European Traditions: Integration or Dis-integration?
European legal traditions can be characterized as a continuous balancing act of two seemingly contradictory forces: centralization and de-centralization. On the one hand, Justinian's Corpus iuris, the medieval ius commune of Roman and Canon law, the usus modernus pandectarum, and the current European harmonization efforts all have a centralizing or rather an integrative quality about them. While the ius proprium - including the English Common law, and particularly the national codifications of the 19th century, as well as the study of these laws - exhibit more diverse, decentralizing forces within European legal traditions. This book shows how comparative legal history can be used as a tool to analyze similarities and differences between legal systems. It provides a deeper understanding of common strands in law shared by European countries, in particular, those at a substantive level, through shared legal ideas and principles, such as clausula rebus sic stantibus, unjustified enrichment, cessio bonorum, subsidiarity, or popular sovereignty; as well as those at a formal level, through a common legal language, and created by scholarly networks and appellate courts. Above all, the book's contributions - though eclectic in their subject matter, time period, and methodology - all reflect from a historical perspective on the fascinating, diverse, European legal traditions.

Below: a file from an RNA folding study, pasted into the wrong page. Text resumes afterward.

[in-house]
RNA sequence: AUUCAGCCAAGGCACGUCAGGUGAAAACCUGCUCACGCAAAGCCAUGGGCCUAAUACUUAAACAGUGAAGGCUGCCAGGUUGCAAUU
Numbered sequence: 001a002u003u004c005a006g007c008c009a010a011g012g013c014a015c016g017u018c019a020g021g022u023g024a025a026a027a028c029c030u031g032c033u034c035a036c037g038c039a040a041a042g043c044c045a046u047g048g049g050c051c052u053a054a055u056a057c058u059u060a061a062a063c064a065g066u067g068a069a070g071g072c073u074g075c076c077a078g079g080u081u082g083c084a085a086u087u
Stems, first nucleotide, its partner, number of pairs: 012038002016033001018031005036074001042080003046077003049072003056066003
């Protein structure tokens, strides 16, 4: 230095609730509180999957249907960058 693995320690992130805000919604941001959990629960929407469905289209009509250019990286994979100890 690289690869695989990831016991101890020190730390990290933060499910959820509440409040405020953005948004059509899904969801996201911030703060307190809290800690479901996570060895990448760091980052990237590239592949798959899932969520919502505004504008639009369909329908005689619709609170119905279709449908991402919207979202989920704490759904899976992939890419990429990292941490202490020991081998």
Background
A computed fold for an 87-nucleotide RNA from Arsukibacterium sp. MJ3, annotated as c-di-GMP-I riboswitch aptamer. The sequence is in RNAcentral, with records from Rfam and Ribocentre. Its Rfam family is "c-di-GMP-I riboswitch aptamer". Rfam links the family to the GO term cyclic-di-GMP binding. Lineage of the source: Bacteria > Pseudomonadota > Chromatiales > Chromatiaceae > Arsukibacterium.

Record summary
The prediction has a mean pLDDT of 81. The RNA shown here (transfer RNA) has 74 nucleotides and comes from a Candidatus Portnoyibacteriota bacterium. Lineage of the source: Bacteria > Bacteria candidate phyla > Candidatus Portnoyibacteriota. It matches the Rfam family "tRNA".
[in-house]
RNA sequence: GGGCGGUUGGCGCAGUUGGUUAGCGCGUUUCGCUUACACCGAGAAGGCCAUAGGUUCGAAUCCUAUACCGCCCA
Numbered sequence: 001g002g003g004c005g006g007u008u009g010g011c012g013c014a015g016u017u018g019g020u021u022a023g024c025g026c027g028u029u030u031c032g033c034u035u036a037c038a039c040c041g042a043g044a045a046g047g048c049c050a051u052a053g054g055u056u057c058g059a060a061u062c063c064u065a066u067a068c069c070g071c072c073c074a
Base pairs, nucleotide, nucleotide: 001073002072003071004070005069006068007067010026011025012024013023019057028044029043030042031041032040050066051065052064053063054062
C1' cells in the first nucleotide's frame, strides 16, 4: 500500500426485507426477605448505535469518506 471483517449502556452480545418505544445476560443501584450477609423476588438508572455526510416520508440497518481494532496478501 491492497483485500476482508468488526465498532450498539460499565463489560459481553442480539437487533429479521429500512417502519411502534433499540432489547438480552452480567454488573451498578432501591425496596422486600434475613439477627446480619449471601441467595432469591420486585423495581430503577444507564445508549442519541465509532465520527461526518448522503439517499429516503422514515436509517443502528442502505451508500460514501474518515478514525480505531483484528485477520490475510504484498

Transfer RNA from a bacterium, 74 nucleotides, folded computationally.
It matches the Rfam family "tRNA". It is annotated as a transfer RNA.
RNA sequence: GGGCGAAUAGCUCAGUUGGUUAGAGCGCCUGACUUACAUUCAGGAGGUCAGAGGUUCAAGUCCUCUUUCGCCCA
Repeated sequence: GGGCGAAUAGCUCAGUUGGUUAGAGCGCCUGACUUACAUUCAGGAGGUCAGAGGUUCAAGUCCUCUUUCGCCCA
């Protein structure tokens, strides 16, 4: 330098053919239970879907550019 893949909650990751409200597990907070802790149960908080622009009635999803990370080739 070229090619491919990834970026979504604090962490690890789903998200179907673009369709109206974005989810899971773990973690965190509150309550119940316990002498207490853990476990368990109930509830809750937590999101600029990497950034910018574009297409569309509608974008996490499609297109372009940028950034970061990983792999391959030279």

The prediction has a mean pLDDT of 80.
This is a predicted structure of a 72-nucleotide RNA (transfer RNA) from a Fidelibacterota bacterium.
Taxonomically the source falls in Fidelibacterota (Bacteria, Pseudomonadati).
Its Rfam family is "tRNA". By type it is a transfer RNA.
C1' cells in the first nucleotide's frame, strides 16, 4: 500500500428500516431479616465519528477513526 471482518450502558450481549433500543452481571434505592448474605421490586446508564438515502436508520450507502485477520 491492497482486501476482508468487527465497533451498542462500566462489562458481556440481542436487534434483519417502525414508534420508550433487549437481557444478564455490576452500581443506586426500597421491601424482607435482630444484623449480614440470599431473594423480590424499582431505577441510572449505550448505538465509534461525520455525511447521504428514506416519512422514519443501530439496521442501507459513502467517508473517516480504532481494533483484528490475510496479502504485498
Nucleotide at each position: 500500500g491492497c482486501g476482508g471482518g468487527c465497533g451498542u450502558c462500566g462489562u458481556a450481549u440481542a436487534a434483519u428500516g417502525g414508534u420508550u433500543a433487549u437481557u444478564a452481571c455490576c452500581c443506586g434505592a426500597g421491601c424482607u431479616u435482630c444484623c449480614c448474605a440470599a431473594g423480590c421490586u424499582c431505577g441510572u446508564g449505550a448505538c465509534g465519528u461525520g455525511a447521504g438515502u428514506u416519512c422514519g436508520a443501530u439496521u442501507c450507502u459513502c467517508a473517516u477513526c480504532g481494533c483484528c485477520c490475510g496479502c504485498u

Publication Date: 12/31/2012